Presidential Elections

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On 9 May 2022, after three months of intense campaigning, the Filipinos elected a new President, Vice-President,  a new set of senators and other local officials. 
  
Against the backdrop of a pandemic, not only the huge campaign rallies attracting hundreds of thousands of people were impressive, but also the electoral exercise.  65,745,512 Filipinos were registered for the nationwide election, of which 55,549,791 casted their vote, some even queuing for hours to exercise their constitutional right. The turnout of 83 percent is the highest in the Philippine history. It showcases the importance of the election which – similar to the presidential race in the USA in 2020 between Joe Biden and Donald Trump – was a showdown on the key directions and the future of an entire nation. 
  

The inofficial results

As of 20 May 2022, 98 percent of the votes are counted and the yet inofficial result is as follows:

​Ferdinand Marcos Jr.​31,104,175
​Leni Robredo
​14,822,051
​Manny Paquiao
​3,629,805
​Isko Moreno Domagoso
​1,900,010
​Ping Lagson
​882,236
​...
  
For the Vice-Presidential Race, the current vote tally shows the following image:
   
​Sara Duterte
​31,561,948
​Francis Pangilinan
​9,232,883
​Vicente Tito Sotto
​8,183,184
​Doc Willie Ong
​1,851,498
​Lito Atienza
​267,530
​...
  
Other than for the ongoing counting on the Presidential and Vice-Presidential race, the 12 incoming Senators were proclaimed on 18 May 2022 to join their colleagues in the Senate, comprising a total of 24 senatorial seats:

​Robin Padilla
​26,454,562
​Loren Legarda
​23,992,761
​Idol Raffy Tulfo
​23,166,449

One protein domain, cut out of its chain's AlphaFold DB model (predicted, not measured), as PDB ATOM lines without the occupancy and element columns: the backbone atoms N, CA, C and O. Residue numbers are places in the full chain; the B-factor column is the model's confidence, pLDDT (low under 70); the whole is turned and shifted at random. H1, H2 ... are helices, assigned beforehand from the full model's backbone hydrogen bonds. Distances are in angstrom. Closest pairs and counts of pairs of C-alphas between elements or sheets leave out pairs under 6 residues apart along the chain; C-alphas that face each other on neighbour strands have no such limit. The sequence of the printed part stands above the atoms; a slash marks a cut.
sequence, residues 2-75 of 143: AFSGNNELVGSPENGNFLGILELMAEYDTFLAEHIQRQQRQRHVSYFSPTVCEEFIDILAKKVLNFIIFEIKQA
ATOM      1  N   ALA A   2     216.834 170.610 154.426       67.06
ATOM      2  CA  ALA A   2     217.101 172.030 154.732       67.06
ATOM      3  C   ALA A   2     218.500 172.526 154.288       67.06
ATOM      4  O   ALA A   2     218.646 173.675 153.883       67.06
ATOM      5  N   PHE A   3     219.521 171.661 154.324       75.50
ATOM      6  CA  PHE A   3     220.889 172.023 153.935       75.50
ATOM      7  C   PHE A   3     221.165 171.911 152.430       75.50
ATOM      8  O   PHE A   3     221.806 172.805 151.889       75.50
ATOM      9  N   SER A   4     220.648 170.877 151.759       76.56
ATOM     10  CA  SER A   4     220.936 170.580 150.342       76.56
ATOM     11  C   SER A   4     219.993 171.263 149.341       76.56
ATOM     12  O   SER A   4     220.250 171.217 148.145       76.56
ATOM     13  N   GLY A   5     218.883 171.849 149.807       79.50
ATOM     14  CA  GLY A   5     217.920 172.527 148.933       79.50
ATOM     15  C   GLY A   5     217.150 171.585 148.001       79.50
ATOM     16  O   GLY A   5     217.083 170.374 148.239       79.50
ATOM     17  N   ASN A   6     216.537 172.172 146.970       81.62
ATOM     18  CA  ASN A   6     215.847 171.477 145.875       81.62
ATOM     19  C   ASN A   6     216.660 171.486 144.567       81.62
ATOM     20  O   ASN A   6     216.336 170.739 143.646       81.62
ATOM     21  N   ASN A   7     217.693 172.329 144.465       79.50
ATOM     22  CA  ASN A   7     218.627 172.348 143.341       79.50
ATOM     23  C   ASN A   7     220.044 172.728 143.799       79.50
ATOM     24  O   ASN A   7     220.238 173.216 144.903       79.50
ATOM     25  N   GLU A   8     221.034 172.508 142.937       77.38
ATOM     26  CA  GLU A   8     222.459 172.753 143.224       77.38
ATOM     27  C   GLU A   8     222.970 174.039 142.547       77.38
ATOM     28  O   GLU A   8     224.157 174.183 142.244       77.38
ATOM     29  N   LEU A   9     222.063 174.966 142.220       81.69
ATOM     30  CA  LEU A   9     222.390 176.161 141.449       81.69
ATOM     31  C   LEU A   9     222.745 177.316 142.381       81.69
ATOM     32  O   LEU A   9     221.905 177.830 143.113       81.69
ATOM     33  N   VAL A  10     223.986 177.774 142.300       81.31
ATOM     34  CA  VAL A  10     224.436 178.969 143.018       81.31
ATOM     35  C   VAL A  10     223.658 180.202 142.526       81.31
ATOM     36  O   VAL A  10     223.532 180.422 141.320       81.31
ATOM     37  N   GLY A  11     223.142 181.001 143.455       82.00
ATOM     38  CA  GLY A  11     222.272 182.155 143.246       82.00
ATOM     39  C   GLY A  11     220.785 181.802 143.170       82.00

​Win Gatchalian
​20,376,009
​Chiz Escudero
​20,050,377
​Mark Villar
​19,210,280
​Alan Peter Cayetano
​19,079,581
​Migz Zubiri
​18,582,962
​Joel Tesdaman Villanueva
​18,300,955
​JV Estrada Ejercito
15,688,993​
​Risa Hontiveros
​15,273,594
​Jinggoy Estrada
​14,966,887
   

What to expect?

Unless an ongoing petition at the Philippine Supreme Court against Ferdinand “Bongbong” Marcos, Jr. succeeds, and irregularities of the election are proven, the son of the former Dictator/Autocrat Ferdinand Emmanuel Edralin Marcos Sr.  who ruled the Philippines under Martial Law in the 70s and 80s, will take over the Presi-dency from Rodrigo Duterte, who ruled the country in the past six years.
   
As to the Vice-Presidential race, the daughter of the outgoing President Rodrigo Duterte, Sara Duterte, who replaced her father as the Mayor of Davao when he became President, will take over the role from the current Vice-President and presidential candidate Leni Robredo.
  
Despite the strong and inspiring “Pink” movement led by Vice-President Robredo and Senator Pangilinan for transparency, fight against corruption and good governance, the election again showed strong support for some form of continuation of the socio-economic policies of the past legislation period(s). It seems as well noteworthy that among the newly elected Senators, only one opposition candidate was able to secure a seat.
   
It remains to be seen which course Mr. Marcos and Ms. Duterte will take, who both did not attend any of the official public debates and arguably refrained from giving clear positions in person on the pressing questions for the Philippines.
   
It is expected that the policies of the Duterte Administration will be continued, including the strengthening of the ties with China (and eventually Russia). 
   
Certainly, like in many countries coming out of the pandemic, there are many challenges to face in the near to mid-term based on domestic and international uncertainties. One of them will be to kick-start the economy again and to deal with the highest public debt of 60.5 percent of GDP since 2005. Marcos Sr. led the country into a debt crisis. Marcos Jr. needs to prove that he will do better than his father. 
   
Other challenges that Marcos, Jr. will face are: His own tax liabilities, overseas diplomacy, dealing with his family´s past historically and materially, freedom of information and press, good governance, the fight against corruption, reduction of poverty and, of course, a sound economic program. 

 From The Newsletter

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